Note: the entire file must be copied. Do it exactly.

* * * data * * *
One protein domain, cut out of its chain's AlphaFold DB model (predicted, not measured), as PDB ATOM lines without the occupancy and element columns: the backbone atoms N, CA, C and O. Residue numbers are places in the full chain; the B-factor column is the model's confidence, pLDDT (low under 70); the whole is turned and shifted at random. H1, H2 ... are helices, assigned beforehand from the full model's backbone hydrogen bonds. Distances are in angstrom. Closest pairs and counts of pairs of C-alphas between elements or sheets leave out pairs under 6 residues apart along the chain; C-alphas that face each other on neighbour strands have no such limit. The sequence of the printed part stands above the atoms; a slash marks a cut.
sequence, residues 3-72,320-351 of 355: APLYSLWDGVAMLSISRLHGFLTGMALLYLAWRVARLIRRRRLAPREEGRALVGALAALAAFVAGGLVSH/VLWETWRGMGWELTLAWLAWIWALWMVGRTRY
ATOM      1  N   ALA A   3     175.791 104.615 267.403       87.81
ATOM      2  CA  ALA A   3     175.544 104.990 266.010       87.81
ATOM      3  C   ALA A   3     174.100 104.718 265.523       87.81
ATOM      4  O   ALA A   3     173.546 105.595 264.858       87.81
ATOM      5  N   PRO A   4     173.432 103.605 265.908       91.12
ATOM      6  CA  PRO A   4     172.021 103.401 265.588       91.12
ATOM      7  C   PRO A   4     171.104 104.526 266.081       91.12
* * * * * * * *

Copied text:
One protein domain, cut out of its chain's AlphaFold DB model (predicted, not measured), as PDB ATOM lines without the occupancy and element columns: the backbone atoms N, CA, C and O. Residue numbers are places in the full chain; the B-factor column is the model's confidence, pLDDT (low under 70); the whole is turned and shifted at random. H1, H2 ... are helices, assigned beforehand from the full model's backbone hydrogen bonds. Distances are in angstrom. Closest pairs and counts of pairs of C-alphas between elements or sheets leave out pairs under 6 residues apart along the chain; C-alphas that face each other on neighbour strands have no such limit. The sequence of the printed part stands above the atoms; a slash marks a cut.
sequence, residues 3-72,320-351 of 355: APLYSLWDGVAMLSISRLHGFLTGMALLYLAWRVARLIRRRRLAPREEGRALVGALAALAAFVAGGLVSH/VLWETWRGMGWELTLAWLAWIWALWMVGRTRY
ATOM      1  N   ALA A   3     175.791 104.615 267.403       87.81
ATOM      2  CA  ALA A   3     175.544 104.990 266.010       87.81
ATOM      3  C   ALA A   3     174.100 104.718 265.523       87.81
ATOM      4  O   ALA A   3     173.546 105.595 264.858       87.81
ATOM      5  N   PRO A   4     173.432 103.605 265.908       91.12
ATOM      6  CA  PRO A   4     172.021 103.401 265.588       91.12
ATOM      7  C   PRO A   4     171.104 104.526 266.081       91.12